Researchers from North Carolina State University have developed a new technique that can be used to print metal in 3D, possibly opening up doors for a new range of flexible electronics.
The scientists put liquid metal into a syringe - similar to the nozzle on a 3D printer - and squeezed out droplets one on top of each other to form centimetre long wires that were able to stand vertically, despite their liquid interior.
Michael Dickey, co-author of the paper published online by Advanced Materials, said the wires are able to defy gravity because the liquid metal alloy of gallium and indium reacts with oxygen in the air at room temperature to form a ‘skin’ that allows the liquid metal structures to retain their shapes.
“The metal is expensive - which is certainly a drawback,” Dickey told Techworld. ”You wouldn't want to use it to make something the size of a wrench.”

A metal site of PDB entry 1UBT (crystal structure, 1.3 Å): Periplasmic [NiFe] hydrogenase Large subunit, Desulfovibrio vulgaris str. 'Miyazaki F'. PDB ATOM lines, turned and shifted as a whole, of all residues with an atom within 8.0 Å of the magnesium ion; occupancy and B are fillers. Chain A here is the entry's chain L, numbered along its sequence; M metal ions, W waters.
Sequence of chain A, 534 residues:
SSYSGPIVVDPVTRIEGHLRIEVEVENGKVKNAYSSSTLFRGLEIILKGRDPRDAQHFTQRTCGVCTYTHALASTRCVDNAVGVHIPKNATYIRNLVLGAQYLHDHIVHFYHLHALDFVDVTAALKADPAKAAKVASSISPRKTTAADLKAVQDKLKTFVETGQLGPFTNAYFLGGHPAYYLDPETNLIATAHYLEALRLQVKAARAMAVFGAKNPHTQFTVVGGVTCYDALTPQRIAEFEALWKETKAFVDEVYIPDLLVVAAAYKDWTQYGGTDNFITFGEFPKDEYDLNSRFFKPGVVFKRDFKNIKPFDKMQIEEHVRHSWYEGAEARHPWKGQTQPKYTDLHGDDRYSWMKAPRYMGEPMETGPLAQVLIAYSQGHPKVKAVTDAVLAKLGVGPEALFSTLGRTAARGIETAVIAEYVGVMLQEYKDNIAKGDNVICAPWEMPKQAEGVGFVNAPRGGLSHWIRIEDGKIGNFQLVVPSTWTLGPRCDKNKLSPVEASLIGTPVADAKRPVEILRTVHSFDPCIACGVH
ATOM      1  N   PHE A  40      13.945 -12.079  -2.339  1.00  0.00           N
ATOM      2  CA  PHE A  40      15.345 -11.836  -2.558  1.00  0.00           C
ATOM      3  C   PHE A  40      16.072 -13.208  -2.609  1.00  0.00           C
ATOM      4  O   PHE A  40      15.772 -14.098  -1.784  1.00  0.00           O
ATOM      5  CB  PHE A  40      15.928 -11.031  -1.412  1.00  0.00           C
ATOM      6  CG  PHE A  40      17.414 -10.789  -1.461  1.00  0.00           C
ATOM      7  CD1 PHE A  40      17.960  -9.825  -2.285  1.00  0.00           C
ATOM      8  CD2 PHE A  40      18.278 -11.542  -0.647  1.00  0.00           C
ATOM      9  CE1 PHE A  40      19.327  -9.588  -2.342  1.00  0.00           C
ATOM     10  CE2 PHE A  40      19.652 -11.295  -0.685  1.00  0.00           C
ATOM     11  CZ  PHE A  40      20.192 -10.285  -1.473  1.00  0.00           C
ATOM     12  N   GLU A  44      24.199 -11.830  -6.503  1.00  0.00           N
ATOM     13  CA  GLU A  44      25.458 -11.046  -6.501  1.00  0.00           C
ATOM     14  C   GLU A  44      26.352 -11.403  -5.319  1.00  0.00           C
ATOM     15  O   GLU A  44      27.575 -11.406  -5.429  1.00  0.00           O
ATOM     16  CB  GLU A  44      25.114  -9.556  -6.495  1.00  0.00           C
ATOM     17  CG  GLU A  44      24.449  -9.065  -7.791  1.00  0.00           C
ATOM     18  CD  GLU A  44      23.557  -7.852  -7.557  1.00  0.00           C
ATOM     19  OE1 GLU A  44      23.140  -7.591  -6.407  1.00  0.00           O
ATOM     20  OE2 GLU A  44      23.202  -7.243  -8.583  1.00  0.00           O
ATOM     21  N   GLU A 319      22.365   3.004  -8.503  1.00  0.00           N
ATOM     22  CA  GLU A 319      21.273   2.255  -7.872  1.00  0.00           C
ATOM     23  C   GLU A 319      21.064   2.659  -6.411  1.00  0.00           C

The team at NC State are now exploring how these techniques can be used in various electronics applications and in conjunction with established 3D printing technologies.
“As the metal is a liquid, it can be embedded in rubber to form metallic components that are stretchable, flexible, and durable,” said Dickey.
Up until now 3D printers have only been able to print certain types of plastic.
The first plastic-printing 3D printer to hit the high street emerged yesterday after electronic retailer Maplin introduced the £700 Velleman K8200 machine to its product line.
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